Politics

4 Ways Amnesty is So Not Dead

Mickey Kaus Columnist
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Just Resting: The otherwise estimable Conn Carroll reacted to the news of Obama’s latest pivot-to-the-economy with this tweet:

 “White House basically admitting immigration reform is dead”

That is so not the case, alas. “Comprehensive” immigration reform might well die–especially if average voters oppose it to their Congresspersons’ faces in the crucial August Recess War. But if it dies it won’t be because of the four developments currently being billed in the press as harbingers of its doom:

1) Obama is focusing on other issues: He’s pivoting to the economy, giving Castro-length addresses on income inequality! So? If he gave speeches on immigration, that would only alienate Republican legislators and focus public attention on a proposal a vocal plurality of  voters in many constituencies doesn’t like (and which, it happens, would increase income inequality).  By “pivoting,” Obama tamps down the immigration-related anger Republicans will face when they go home in August. In the meantime, the GOP’s donor-driven insiders can quietly do his work for him. Obama’s doing exactly what he’d do if he still intended to pass an amnesty/legalization bill. Which he does.

2) The House is pursuing a “piecemeal” approach: Scheduling a vote on the massive “Gang of 8” Senate bill would cause grassroots opposition to peak. Like Obama’s pivot, a go-slow, piecemeal approach focusing on smaller-bore bills, as announced by Speaker Boehner, calms everyone down.  The ostentatious White House condemnation of Boehner’s approach, and Republican return fire, is almost certainly a semi-staged fight of the WWE-Kabuki variety. Both sides know the Democrats are quite  happy with a piecemeal process, because …

3) It’s only a bunch of little bills! Any one of these little bills (on border security, or a limited “DREAM” amnesty) could–and probably would–trigger a conference with Harry Reid’s Senate, out of which would likely emerge a big legalization bill. “Piecemeal” is just a quieter, more effective way for Boehner to get to that place.  Once a “comprehensive” amnesty bill came out of conference, it could become law if a) Boehner broke his promise not to bring it to the floor unless it was supported by a majority of Republicans (the so-called Hastert Rule) or, more likely, b) it managed to get Hastert-level GOP support, perhaps because it stopped short of guaranteeing illegal immigrants citizenship–a concession which Dems would make seem significant by complaining loudly, in another bit of Kabuki.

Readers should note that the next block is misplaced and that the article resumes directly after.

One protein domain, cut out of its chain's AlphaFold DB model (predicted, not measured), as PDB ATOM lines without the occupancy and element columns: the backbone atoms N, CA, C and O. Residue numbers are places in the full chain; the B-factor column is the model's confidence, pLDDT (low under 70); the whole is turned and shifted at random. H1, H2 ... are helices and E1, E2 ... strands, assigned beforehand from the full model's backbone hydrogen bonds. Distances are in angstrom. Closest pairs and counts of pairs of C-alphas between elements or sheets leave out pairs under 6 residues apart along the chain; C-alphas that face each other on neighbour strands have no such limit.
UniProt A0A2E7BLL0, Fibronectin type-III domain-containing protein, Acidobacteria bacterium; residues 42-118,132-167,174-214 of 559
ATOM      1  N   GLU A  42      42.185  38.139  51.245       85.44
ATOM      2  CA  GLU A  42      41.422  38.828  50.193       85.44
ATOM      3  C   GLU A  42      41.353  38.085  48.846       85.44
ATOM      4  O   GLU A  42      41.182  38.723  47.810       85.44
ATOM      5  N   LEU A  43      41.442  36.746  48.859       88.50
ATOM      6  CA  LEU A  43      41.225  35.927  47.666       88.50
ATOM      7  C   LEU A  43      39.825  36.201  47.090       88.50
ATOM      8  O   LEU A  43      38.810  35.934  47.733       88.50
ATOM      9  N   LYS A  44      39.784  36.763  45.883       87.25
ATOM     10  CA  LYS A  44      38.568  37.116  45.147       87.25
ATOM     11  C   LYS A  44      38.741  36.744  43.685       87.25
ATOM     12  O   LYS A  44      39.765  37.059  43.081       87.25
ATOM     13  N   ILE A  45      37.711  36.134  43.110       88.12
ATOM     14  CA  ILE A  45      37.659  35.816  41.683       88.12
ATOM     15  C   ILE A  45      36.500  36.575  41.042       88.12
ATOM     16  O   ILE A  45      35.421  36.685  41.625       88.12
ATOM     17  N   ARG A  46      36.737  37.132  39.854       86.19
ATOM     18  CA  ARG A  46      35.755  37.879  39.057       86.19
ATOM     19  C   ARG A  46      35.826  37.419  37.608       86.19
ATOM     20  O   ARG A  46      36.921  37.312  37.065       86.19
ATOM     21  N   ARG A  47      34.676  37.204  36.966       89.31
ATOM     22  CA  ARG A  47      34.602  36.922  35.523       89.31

4)  Republicans are focusing on Obamacare: Again, this gives their conservative constituents something other than immigration to get angry about (a “squirrel,” as it is formally known). GOP politicians get to rant and posture, gaining valuable  tough-on-Obama points they can then cash in if they cave on immigration. (This strategy might well backfire if the GOPs anti-Obamacare initiatives fail in humiliating fashion–leaving Republicans unenthusiastic about giving Obama an additional “win” on immigration. But that danger will be avoided if all the anti-Obamacare talk mysteriously stops once the August recess ends. Want to bet that’s what happens?)